Tuesday, February 10, 2015

Where's my death-march gone?

Ian's reaction to me being in labour - fast asleep in the corner of the delivery room! 

John turns 4 tomorrow. 

The lead-up to his birthday has usually marked the beginning of my 4 month long death-march, as the surgery that triggered Ian's complications and eventual death occurred just 11 days after John's first birthday (and coincidently, John's original due date, so 22nd February is a really solid date in my memory). 

The first couple of years, the surgery date has been very significant, and was completely unexpected the first year.

But I'm not having that death-march feeling yet: the heaviness, the out-of-sorts-ness, the feeling of dread.  And it's feeling almost odd.

I can only put it down to the fact late last year I got answers to my questions around the surgery, and get further information on the wider impact from Ian's illness and death a while prior.

While he was sick, there was a lot of talk about writing up his case for medical journals.  After he died,  I gave permission for the key organs to be kept for teaching and research purposes (which I had assumed had happened, but didn't) - a decision that was so easy to make since he willingly put his hand up to participate in both medical teaching and research projects.   Plus, there were lots of things I had questions on in terms of leading up to, and the decision to proceed with, the surgery at the time it happened.  I wanted to know what had progressed or changed in the time since.

Malpractice suits are not common in Australia, and notoriously difficult to win, so I wasn't going to go down that path. There's not really even a tradition of 'go away' (to put it politely) settlement payouts.   But I did use the systems available to put the questions I had to the surgeon and health department through a third party.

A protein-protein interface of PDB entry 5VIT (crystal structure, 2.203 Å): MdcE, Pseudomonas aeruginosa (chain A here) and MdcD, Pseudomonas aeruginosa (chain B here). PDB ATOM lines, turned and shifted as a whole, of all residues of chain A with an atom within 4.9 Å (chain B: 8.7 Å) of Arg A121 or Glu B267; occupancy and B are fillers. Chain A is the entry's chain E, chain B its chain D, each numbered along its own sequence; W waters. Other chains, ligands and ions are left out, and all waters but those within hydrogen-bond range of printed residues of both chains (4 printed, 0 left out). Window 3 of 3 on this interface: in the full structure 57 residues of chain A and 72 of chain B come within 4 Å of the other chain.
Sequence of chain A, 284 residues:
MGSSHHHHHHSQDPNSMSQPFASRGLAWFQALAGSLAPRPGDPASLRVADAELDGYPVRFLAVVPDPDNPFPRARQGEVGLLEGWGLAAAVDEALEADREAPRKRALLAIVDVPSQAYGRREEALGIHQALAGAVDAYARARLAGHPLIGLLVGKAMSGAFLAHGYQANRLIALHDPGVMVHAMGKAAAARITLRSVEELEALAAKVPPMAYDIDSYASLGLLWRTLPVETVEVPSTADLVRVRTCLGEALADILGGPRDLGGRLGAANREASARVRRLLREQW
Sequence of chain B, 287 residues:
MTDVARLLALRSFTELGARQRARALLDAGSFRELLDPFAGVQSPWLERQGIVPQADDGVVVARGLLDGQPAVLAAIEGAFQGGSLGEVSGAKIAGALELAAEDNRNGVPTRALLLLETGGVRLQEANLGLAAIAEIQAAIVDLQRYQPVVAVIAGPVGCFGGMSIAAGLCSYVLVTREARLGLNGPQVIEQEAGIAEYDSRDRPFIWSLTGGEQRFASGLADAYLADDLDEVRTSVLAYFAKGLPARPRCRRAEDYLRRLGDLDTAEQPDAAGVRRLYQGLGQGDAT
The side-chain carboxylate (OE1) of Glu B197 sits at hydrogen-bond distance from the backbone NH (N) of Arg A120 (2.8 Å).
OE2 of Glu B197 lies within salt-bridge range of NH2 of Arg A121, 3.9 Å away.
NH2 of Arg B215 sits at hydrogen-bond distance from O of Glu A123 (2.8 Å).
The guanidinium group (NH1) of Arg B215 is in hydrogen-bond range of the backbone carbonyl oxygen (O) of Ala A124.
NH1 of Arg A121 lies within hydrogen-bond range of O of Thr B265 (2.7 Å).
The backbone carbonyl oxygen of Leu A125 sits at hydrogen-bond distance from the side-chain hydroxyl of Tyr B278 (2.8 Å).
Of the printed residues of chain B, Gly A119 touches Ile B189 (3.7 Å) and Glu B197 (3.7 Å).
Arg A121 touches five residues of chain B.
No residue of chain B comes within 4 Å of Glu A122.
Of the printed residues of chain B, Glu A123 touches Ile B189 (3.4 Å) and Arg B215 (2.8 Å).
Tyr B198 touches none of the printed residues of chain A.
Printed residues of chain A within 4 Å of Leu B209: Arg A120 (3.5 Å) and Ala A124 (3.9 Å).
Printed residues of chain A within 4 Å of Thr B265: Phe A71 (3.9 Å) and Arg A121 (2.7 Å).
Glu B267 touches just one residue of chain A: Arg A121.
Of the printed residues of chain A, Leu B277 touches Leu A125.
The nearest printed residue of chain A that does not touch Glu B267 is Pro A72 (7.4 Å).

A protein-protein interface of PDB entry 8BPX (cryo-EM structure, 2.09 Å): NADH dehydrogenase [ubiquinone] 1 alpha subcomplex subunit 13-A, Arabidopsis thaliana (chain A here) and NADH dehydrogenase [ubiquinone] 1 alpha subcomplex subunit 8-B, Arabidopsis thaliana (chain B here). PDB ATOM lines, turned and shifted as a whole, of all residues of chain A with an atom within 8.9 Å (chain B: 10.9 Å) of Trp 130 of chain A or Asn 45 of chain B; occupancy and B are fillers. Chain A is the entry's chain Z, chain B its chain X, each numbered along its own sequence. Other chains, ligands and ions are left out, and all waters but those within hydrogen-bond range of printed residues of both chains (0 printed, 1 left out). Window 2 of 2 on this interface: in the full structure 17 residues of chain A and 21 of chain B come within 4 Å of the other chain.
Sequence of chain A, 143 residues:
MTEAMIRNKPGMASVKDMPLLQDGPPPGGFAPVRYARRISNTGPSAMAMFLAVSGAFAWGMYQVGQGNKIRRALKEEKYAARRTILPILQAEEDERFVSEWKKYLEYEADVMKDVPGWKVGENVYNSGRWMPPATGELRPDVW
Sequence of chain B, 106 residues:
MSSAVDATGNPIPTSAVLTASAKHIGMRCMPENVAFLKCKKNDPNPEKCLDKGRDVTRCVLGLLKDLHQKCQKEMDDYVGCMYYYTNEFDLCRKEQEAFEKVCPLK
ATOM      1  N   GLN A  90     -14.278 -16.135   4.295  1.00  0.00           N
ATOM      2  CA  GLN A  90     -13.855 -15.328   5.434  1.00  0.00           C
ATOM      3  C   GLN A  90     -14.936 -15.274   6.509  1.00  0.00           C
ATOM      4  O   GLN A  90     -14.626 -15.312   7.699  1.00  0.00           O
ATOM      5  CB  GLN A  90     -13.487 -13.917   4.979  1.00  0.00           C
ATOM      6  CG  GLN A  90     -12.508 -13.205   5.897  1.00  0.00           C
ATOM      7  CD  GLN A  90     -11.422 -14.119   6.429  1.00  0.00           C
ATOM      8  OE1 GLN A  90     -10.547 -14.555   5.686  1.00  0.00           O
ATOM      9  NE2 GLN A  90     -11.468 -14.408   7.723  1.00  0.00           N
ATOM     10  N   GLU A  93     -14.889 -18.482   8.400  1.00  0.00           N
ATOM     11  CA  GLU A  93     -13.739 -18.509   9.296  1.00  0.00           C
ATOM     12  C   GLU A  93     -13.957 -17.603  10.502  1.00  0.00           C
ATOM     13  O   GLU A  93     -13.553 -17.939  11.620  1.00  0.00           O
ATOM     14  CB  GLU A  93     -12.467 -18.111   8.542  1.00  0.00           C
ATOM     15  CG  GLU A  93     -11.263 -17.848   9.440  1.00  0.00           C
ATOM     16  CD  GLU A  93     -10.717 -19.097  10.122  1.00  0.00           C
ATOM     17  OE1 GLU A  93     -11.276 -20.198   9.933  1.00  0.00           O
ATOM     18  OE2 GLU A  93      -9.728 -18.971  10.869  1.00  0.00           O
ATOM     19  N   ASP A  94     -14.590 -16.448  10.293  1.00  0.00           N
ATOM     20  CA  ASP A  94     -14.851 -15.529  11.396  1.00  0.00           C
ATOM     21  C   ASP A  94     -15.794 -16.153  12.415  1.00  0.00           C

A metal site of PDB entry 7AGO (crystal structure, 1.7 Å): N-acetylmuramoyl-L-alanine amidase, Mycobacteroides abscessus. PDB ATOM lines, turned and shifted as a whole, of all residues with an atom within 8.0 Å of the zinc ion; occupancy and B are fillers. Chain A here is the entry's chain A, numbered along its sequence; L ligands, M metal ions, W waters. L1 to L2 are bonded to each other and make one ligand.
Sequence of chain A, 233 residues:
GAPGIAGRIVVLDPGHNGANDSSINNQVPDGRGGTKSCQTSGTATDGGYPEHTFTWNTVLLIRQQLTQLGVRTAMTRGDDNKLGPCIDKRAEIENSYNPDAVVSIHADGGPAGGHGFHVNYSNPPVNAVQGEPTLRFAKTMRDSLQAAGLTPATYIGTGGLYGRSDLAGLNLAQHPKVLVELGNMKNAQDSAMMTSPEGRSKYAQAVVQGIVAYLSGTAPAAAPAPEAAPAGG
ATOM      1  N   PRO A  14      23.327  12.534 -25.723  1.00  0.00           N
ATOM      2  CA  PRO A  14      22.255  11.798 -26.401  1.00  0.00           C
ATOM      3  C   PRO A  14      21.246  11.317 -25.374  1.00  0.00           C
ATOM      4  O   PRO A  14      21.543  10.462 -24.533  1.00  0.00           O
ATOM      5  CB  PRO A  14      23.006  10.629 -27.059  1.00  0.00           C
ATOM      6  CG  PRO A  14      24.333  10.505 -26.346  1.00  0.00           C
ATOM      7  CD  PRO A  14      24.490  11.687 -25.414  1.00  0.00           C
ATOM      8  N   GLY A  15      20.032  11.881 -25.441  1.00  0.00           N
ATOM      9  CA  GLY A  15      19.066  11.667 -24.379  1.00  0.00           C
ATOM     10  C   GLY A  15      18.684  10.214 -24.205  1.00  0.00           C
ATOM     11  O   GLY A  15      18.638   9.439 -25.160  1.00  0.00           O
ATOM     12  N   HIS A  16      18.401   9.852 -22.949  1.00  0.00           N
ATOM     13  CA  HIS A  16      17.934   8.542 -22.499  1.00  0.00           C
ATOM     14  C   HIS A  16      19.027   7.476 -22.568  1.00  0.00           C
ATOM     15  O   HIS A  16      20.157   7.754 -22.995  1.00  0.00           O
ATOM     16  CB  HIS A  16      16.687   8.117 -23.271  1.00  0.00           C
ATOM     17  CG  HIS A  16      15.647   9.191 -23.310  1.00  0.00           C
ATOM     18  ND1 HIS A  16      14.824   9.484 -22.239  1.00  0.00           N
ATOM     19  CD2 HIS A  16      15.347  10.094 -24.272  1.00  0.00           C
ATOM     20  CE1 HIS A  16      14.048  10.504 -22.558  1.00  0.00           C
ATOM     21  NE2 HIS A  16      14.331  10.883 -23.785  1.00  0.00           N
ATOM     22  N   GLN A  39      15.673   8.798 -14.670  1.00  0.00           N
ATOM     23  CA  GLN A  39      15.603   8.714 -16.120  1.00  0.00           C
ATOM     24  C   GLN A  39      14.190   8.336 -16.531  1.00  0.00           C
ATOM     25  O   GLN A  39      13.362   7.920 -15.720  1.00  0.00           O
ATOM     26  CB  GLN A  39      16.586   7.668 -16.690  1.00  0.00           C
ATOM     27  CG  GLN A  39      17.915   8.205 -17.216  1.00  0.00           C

The surgeon's response to many of my questions was full of 'he said/she said' that I reached the point of it's not worth further fighting over, a fight I most likely won't be successful with.  Plus, I suspect that although he won't admit it, Ian's case had a significant personal and professional practice impact on the surgeon.

It was confirmed, no matter what, Ian was going to need the surgery at some point - whether it happened at the time it did or later.  And that was based on Ian's own dedication to his own health (or lack there-of, something I had already suspected).  In all reality, it's probably a case of not being IF I could have avoided widowhood, but WHEN I faced it.

In another direction, my questions have triggered a look at changing autopsy permissions and information provided to families so that the process, and family's intent, are understood from both sides.  And any permissions by the family for donations for teaching or research happen whether or not there is an autopsy.

I know his case has been written up in a couple of journals so far, so it's accessible to practitioners and researchers globally.

And by pure chance, I've heard the technique they used to solve Ian's initial medical problem worked successfully on someone since.  Ian was the 10th reported case.  It had only worked on one other case prior to his, however the technique worked on Ian too, but there was just too much else going on for long-term survival. But it looks like they've learned enough to get others through.

Although Ian not being here is something I'd really rather not be living with, the fact that I've been able to push for changes and his case is leading to review and hopefully improvement of  practices in a number of areas has really helped me to keep living my life as it is now. 

And will hopefully lessen the duration of the death march I experience year on year, even if only a little.

1 comment:

  1. It's so impressive that you've pushed for answers, as well as changes in the processes and the laws. Your strength and persistence is inspiring.